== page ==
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Itaipu Dam
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Vital Statistics:
Location: Brazil and Paraguay
Completion Date: 1991
Cost: $18 billion
Reservoir Capacity: 1.02 trillion cubic feet
Type: Gravity
Purpose: Hydroelectric power
Reservoir: Itaipu Reservoir
Materials: Concrete
Engineer(s): International Engineering Company; Itaipu Binacional

Eighteen was a lucky number for engineers working on the Itaipu Dam. The 4.8-mile-long complex of concrete and rockfill dams on the Upper Parana River at the Brazil-Paraguay border has 18 generators, and it took 18 years and $18 billion to build. The main structure, a hollow, concrete gravity dam, has a powerhouse capable of generating 12,600 megawatts of electricity. That's enough to power most of the state of California. In fact, the enormous dam provides 25 percent of Brazil's energy supply and 78 percent of neighboring Paraguay's energy supply. But building one of the largest hydroelectric dams in the world was not easy.

Itaipu Dam
Click photo
for larger image.

Engineers actually had to shift the course of the seventh largest river in the world, the Parana River, around the construction site before building the Itaipu Dam. It took almost three years for workers to carve a 1.3-mile-long, 300-foot-deep, 490-foot-wide diversion channel for the river. Fifty million tons of earth and rock were removed in the process. The American Society of Civil Engineers recognized this amazing feat and named the Itaipu Dam one of the "Seven Wonders of the Modern World."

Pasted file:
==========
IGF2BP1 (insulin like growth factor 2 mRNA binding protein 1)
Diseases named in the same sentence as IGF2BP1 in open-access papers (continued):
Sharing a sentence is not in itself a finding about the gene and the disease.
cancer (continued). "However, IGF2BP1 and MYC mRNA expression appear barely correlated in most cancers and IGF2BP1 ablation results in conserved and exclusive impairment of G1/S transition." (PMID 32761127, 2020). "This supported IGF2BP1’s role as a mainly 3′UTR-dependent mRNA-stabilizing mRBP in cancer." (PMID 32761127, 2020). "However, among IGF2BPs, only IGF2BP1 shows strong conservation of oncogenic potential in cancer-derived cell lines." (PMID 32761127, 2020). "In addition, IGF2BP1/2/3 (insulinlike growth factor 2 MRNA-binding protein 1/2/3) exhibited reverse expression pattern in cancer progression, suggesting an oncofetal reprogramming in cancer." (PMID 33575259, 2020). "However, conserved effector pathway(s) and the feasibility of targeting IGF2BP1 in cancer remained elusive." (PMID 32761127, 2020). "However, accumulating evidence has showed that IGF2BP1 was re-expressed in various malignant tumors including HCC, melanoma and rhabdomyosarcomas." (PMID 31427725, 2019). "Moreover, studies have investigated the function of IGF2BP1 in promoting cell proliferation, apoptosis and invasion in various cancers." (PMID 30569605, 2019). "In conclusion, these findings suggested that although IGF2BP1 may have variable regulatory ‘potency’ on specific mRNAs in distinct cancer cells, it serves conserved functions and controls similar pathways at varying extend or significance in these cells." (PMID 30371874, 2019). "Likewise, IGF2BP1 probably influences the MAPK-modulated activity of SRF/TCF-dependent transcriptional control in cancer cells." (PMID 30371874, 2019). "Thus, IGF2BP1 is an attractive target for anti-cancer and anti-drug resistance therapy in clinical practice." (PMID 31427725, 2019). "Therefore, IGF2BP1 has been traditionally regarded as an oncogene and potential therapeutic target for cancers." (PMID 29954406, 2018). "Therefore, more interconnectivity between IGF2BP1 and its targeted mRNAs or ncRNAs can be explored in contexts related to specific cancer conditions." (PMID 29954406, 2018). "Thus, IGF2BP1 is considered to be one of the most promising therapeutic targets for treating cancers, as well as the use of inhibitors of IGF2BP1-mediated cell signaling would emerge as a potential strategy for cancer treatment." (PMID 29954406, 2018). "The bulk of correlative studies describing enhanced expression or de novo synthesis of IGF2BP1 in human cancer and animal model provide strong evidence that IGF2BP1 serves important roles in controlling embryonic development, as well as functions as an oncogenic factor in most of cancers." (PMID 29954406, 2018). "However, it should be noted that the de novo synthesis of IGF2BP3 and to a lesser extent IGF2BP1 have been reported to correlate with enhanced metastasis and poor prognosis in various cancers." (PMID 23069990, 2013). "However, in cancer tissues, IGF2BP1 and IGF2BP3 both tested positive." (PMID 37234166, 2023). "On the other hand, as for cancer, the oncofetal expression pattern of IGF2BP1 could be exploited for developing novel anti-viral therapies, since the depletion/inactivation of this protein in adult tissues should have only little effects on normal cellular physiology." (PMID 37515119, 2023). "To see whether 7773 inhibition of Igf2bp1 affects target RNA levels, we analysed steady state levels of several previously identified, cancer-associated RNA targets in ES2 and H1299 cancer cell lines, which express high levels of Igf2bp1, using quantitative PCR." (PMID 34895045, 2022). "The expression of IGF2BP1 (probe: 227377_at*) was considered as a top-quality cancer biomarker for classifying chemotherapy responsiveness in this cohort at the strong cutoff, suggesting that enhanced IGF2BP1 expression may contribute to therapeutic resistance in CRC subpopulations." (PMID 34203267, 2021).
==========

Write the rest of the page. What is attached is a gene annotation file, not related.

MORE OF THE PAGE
Here's how this dam stacks up against some of the biggest dams in the world.
(reservoir capacity, in cubic feet)

Chart showing the relative size of the biggest dams in the world Itaipu Dam
1.02 trillion cubic feet

Fast Facts:
  • Engineers chose a hollow gravity dam because it required 35 percent less concrete than a solid gravity dam. The hollow dam is still heavy and sturdy enough to resist the thrust of water entirely by its own weight.
  • The volume of iron and steel used in the dam would be enough to build 380 Eiffel Towers.
  • The dam is a major tourist attraction. More than nine million visitors from 162 countries have visited the structure since it was completed in 1991.

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